The rules are simple. Break up your shape. Hide your smell. Never show your silhouette. Check the surfaces of your kit. Space the movements of your team. Use the shadows. Danny "Badger" Baxter has a talent for surveillance. He's always followed the rules. Until now, they've kept him alive.
But now Badger has a bigger job than photographing dissident Northern Irish Republicans in muddy Ulster fields, or Islamic extremists on rainswept Yorkshire moors. MI6 have a plan to assassinate the Engineer - a brilliant maker of Improvised Explosive Devices, the roadside bombs which account for 80% of Allied casualties in Iraq and Afghanistan. The spooks know he's planning to leave his home in Iran. They just need to find out when and where he's traveling.
So Badger finds himself on the wrong side of the Iranian border, burdened with a partner he loathes, lying under a merciless sun in a mosquito-infested marsh, observing the house. If things go wrong, as far as Her Majesty's Government is concerned, his part in the plot is completely deniable. Gerald Seymour expertly explores the moral compromises of the secret world upon which we rely for our everyday security - and the amazing reserves of courage which ordinary people can find in extraordinary circumstances.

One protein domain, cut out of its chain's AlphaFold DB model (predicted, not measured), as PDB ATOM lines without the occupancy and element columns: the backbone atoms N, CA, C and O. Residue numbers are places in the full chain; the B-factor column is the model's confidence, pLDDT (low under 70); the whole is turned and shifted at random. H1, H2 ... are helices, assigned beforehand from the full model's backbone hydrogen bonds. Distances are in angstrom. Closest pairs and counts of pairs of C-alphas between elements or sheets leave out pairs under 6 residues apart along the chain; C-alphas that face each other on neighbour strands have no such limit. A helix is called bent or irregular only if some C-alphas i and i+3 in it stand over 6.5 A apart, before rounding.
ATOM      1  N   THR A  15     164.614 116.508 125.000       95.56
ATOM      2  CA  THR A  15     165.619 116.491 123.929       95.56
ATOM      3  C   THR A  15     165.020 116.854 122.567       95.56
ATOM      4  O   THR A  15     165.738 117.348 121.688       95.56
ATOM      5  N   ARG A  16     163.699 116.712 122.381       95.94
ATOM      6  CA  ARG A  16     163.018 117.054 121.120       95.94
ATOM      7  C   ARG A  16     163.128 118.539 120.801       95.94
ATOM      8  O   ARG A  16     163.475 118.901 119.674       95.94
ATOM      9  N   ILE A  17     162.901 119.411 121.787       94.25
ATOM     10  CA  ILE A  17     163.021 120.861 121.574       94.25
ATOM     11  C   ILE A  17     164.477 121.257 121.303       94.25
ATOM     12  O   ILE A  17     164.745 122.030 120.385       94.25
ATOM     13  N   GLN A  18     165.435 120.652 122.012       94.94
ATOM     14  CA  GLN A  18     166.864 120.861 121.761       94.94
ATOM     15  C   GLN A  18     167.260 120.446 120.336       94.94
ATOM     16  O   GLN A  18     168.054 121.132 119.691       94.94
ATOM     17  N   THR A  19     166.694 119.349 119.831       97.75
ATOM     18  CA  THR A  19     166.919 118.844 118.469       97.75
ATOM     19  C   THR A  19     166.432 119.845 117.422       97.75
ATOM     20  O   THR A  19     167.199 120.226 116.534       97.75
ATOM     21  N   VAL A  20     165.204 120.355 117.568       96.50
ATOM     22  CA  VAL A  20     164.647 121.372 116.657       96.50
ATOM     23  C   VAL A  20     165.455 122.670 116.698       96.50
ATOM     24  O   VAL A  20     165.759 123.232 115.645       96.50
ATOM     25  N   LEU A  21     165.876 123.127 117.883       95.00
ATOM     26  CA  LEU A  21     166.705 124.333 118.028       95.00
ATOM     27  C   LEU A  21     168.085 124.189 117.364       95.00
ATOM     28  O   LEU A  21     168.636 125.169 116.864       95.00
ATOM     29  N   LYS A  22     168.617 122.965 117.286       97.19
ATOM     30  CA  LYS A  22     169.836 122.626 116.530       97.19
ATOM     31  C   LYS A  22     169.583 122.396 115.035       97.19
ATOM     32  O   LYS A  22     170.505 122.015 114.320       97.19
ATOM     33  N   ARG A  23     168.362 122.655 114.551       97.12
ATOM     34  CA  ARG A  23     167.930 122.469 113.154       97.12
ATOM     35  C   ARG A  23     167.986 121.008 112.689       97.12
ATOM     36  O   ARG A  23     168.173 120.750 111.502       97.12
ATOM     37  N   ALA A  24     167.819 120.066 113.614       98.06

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"Starred Review. Once the narrative gains momentum, it's hard to put this one down." - Publishers Weekly
"Seymour's painstaking attention to detail is a plus, as it gives the story an authentic ring and lets the reader experience the mission in real time." - Kirkus
"The three British masters of suspense, Graham Greene, Eric Ambler, and John le Carre, have been joined by a fourth - Gerald Seymour." New York Times
"Not since the arrival of John le Carre has the emergence of an international suspense novelist been as stunning as that of Gerald Seymour." Los Angeles Times Book Review
"[Seymour] isn't just abreast of the headlines, [but] ahead of them." - The Washington Post
"Seymour may be the best spy novelist ever." Philadelphia Inquirer
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Gerald Seymour was one of the UK's premier television news reporters. He was an eyewitness, up close and on the ground, to some of the epoch changing events of the last decades. Among them, he was on the streets of Londonderry on Bloody Sunday when paratroops clashed with Irish demonstrators. He was at the Munich Olympics and saw the agony of Israeli athletes held hostage by Palestinian gunmen and then the catastrophic failure of the German police to save them. He was in Rome in the cruel days when the Red Brigade captured Aldo Moro, a veteran politician, then savagely murdered him. His first novel, Harry's Game, was an instant bestseller and immediately established Seymour as one of the most cutting-edge and incisive thriller writers in the UK and around the world. Since then, his ...
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